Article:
Archive for September 2013

I Read Banned Books!

September 26, 2013

Authors write from their hearts and souls. They have a passion to create a work that will have an emotional impact upon readers.

There are books – powerful books – whose contents have made readers uncomfortable and have infuriated others to the point of having those books banned from schools and libraries.

Our goal as educators, librarians, and parents is to provide our children with a well-rounded education. For a tolerant society, it is necessary to be knowledgeable of different cultures, ideas, and lifestyles. Books are important tools to help educate, inform, and inspire our children. When questionable ideas, language, or content appear in books, so do teachable moments. Guided discussions can provide understanding and open minds to accept new ideas and act in a positive manner. Through understanding and acceptance, our children will be able to make intelligent decisions that will affect their lives and build a better world.

Feed your mind. Read!


If the Shoe Fits … It Must Have Backs

September 19, 2013

A new proclamation was handed down from the Kingdom of School. ALL SHOES MUST HAVE BACKS. That is the new policy for everyday wear at school.

PROBLEM. I have only one pair of comfortable shoes that have backs.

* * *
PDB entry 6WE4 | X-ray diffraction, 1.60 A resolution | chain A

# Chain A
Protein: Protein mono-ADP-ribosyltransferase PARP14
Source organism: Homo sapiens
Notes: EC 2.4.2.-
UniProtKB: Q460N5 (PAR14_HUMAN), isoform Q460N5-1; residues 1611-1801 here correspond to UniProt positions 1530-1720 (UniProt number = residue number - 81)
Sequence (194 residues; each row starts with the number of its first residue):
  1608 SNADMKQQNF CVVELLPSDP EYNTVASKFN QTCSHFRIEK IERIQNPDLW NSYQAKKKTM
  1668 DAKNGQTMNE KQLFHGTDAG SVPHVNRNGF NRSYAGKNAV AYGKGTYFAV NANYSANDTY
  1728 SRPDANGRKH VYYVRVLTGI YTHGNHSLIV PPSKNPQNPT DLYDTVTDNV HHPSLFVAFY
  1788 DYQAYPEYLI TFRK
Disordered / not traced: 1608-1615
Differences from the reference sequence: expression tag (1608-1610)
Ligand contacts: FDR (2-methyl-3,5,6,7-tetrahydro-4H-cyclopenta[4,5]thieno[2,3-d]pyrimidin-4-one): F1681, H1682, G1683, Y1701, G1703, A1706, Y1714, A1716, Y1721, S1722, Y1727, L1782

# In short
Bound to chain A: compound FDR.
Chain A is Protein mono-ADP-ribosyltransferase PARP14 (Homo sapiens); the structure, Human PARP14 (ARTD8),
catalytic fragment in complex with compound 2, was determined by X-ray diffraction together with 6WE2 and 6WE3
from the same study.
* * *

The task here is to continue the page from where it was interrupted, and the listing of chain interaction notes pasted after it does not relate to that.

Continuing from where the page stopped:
SOLUTION. Time to shop.

When I was in college, I wore no less than two inch heels and walked all over campus in them. Easy peasy. I had one pair of shoes my college roommate referred to as witch shoes – shoes that looked like the ones worn by the Wicked Witch of the West. They were so comfortable I flew to my classes — no broom needed. During that era of my life, heels were my shoes of choice. No flats for me.

Fast forward to the present. I still wear heels, but they are much closer to the ground than in my younger years. On my shopping spree, I wandered around the shoe store, looking for some comfortable shoes with backs. I found lots of killer shoes – shoes that you could die in if you accidently tripped …

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Witch Shoes!